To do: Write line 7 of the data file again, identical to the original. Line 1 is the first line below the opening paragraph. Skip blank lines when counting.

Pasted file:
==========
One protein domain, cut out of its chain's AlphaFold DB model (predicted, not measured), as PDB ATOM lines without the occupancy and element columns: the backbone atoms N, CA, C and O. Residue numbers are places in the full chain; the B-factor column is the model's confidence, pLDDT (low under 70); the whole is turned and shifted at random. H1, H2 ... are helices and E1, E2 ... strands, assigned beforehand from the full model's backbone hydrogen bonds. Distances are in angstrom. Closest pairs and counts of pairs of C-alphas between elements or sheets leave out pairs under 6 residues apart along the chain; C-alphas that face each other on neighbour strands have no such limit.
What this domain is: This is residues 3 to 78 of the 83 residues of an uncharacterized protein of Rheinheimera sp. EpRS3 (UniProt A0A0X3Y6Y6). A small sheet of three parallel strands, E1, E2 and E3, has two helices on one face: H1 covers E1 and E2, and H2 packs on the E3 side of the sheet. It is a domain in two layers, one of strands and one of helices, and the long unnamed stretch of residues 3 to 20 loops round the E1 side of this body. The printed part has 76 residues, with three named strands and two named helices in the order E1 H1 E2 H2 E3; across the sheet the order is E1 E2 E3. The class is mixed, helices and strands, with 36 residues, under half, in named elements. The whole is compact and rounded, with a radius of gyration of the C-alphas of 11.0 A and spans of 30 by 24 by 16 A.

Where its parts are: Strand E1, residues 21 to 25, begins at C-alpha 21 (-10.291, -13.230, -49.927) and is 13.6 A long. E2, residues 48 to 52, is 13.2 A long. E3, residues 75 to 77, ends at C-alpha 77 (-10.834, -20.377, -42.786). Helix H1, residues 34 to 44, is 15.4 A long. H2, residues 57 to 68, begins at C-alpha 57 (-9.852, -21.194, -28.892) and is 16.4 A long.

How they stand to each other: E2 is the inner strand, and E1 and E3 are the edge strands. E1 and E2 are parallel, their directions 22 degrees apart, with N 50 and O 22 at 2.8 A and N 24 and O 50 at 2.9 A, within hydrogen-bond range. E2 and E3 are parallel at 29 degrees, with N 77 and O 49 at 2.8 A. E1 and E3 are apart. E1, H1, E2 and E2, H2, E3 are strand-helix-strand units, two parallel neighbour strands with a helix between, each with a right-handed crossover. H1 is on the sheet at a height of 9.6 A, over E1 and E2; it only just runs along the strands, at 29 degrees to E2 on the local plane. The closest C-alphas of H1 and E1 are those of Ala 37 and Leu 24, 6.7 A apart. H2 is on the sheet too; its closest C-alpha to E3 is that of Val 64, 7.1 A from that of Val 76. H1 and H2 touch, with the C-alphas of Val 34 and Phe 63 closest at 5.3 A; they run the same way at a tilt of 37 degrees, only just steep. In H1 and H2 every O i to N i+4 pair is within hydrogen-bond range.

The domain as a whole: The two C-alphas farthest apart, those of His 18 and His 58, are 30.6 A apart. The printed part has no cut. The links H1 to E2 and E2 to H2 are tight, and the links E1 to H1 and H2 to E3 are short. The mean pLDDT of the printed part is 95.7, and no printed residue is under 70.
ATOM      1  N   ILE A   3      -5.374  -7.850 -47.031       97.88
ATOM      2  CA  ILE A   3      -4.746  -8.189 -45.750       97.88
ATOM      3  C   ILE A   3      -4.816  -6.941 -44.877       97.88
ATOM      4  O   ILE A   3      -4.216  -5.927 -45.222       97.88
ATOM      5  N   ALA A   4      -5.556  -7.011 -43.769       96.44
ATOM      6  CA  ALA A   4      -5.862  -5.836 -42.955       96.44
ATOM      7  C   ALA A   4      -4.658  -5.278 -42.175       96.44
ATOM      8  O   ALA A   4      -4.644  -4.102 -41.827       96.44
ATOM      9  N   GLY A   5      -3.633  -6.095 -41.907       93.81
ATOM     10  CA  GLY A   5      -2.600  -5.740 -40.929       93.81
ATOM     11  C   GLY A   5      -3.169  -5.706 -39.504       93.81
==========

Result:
ATOM      3  C   ILE A   3      -4.816  -6.941 -44.877       97.88